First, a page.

O PPONENTS of draft registration
were celebrating yesterday after
news that a judge in California had
dismissed charges against David
Wayte. They hailed the decision as a
monumental victory in the struggle
against registration; some even said
the decision would force the gover-
iiment to scrap the entire registration
-On the first point they are right; on
the other, they are-at
Judge Terry Hatter's decision cer-
tainly was a significant step in the fight
against registration. The decision
finally gave recognition to argument
that opponents of registration had been
bfinging up for months. At long last a
judge has agreed that the gover-
nment's tactic of prosecuting only
those who speak out against the
registration order is a blatant violation
of constitutional guarantees of free
Yet the success on Monday does not
necessarily mean that the Selective
Service is about to be dismantled.
The government has promosed to
appeal Monday's ruling (although they
hadn't by late yesterday), and gover-
nment appeals of draft resistance
cases have proven especially deadly.
There's a reason for that, of course.
What is "just" and what is "legal" have
precious little to do with what the
government can do under the guise of
"national defense"-as has been
shown throughout the draft
registration cases.
Sure, said the courts, the
registration order may be a violation
of laws forbidding discrimination-but
this is "national defense," so it doesn't
count. Sure, said the courts, the
registration order may illegally
require individuals to divulge their
Soeial Security numbers (by law, "not
to be used for identification"), but this
is "national defense," and the gover-
nment needs the convenience of using

"illegal" means of identifying poten-
tial conscripts.
Similarly, the appellate courts could
rule that it doesn't matter that the
government violated the Constitution
in prosecuting only the most vocal op-
ponents of the registration order. The
courts could rule that it's just fine for
the government to have broken the law
by starting registration nine days
before it was supposed to. After all,
showing the Soviets that we meant
business over the Afghanistan invasion
is a grave matter of "national defen-
But even if the ruling doesn't
necessarily mean an end to
registration it is nonetheless a con-
siderale success - no matter how the
appeals turn out.
If the ruling survives appeal, of
course, selective service registration
is in deep trouble. If it really wants to
have a draft registration, the gover-
nment might have to start all over
again - appropriations and all. That
means what is sure to be a bloody fight
for the necessary money in Congress
and, should the idea get past that, a
whole new round of lawsuits
questioningrevery detail of the
registration process.
If, on the other hand, the ruling is
overturned, the opponents of
registration may still realize con-
siderable gains. A reversal of Hatter's
decision would mean, in effect, that
free speech in peacetime -is to be
subordinated to the government's
military ambitions. That would
greatly increase the pwoer of the
military in our society, giving it power
over some of Americans' most basic
freedoms. Such a decision, although a
considerable defeat for American
liberties, would give great support to
the contention that the military needs
to be controlled. It would be yet
another powerful argument for basic,
and desperately needed, reform.




_ --,


;- S


./{' ..



NEW YORK-Ellen Mayers,
34, lives in New York City, the
communications capital of the
world. But it doesn't do her much
good. She can't even afford a
communications device taken for
granted by most Americans-a
home telephone.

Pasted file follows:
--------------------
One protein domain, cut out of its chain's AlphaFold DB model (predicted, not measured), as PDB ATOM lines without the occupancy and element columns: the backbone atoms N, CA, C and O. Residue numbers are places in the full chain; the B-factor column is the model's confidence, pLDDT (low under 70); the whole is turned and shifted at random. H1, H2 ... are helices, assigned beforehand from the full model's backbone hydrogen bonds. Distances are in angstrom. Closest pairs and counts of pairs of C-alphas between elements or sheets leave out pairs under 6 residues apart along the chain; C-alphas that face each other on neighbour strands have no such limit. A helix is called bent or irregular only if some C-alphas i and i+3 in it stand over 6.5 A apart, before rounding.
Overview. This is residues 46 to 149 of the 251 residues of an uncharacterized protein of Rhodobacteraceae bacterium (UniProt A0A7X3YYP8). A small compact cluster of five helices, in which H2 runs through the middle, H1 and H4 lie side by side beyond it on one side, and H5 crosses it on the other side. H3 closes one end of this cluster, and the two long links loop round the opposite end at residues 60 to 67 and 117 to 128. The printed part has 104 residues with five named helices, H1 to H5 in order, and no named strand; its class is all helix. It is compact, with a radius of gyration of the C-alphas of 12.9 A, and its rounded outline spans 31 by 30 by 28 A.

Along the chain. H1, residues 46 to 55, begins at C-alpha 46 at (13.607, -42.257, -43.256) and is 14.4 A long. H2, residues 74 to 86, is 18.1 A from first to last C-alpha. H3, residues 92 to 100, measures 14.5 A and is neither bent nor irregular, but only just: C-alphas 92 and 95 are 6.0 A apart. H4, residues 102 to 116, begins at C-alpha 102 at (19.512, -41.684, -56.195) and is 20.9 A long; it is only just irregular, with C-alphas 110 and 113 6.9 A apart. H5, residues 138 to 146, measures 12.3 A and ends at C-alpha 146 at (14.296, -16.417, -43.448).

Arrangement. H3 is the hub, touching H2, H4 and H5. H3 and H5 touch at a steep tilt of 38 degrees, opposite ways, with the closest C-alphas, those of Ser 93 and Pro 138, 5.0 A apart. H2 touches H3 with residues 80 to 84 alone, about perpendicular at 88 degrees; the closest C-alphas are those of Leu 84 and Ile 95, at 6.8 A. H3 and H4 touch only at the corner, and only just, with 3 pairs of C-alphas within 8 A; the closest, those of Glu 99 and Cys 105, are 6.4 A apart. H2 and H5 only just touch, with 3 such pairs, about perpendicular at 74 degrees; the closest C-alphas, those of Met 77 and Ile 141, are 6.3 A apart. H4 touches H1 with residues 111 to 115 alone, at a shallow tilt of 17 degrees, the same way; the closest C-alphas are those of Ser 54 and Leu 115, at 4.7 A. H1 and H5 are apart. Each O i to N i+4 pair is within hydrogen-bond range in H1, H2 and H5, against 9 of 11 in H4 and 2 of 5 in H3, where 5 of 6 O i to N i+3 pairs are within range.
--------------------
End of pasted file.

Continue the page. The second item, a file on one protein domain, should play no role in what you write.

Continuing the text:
Elizabeth Rodrigues, 23, came
from. Puerto Rico four years ago
to find a better life here. She still
doesn't have a phone, either.
THE PROBLEM for both of
them is simple: money. For
Mayers and Rodrigues, as for in-
creasing numbers of poor
Americans, a home phone is now
a luxury.
Mayers, who lives in the Flat-
bush section of Brooklyn, has
been a single parent for many
years. Her 11-year-old son is
disabled. She uses her sister's
phone when possible, but her
sister isn't always home. Mayers
is on welfare and isn't looking for
a job.
Rodrigues lives in William-
sburg, also in Brooklyn, and one
of the poorest districts of this
city. Her husband has been
unemployed "for some time,"
she said. They have a two-month-
old daughter.

Ma Bell:
Hanging up
on the poor
By Barbara Miner

Telegraph Company (AT&T) it-
self estimates that under such
conditions approximately 35 per-
cent of the very poor, as defined
by the U.S. Commerce Depar-
tment, would be priced out of a
home phone.
"When you don't have a
phone," Ellen Mayers said,
"that's when you realize how im-
portant it is."
SHE LOST her phone service
recently when her welfare check
was late and she fell behind on
her bill. "They cut it right off,"
she said. Now a $175 deposit is
required to have the service
Mavers is narticularl wnrried

welfare recipients lacked
telephone service.
ABRAMS IS concerned that
proposed rate increases will turn
the telephone into a "plaything of
the rich." It currently costs
$174.54 for a phone to be installed
in New York City, $100 of that as a
deposit payable immediately.
The proposed increases- would
raise installation charges 25 per-
cent, and pay phone calls from 10
cents to a quarter.
At the same time, optional ser-
vice charges, of most use to the
affluent, would remain where
they are or drop. For instance,
charges for "call waiting"-a
service to let one know when a

lobbying organization, fears that
proposals before the FCC could
double the $5.61 rate.
SIMONS reports that the FCC
is in the final stages of public
comment on three proposals to
separate long distance equip-
ment and service charges from
fees for local service. All three, in
effect, would add a surcharge to0
every bill of from $2 to $7 per
month-depending on the
proposal-for the right to long
distance access. A fourth option,
opposing any surcharge, has lit-
tle chance of approval, according
to Simons. The FCC's final
decision could be issued within 60
days and go into effect one year
"It's an outrage," says Simons.
"The poor residents will sub -
sidize the rich users who use long
FOR THOSE in search of work,
lack of a phone significantly
compounds the difficulties. Not
only is it harder to reach prospec-
tive employers, but there is no
answer to give in response to the;
familiar "Don't call us, we'll call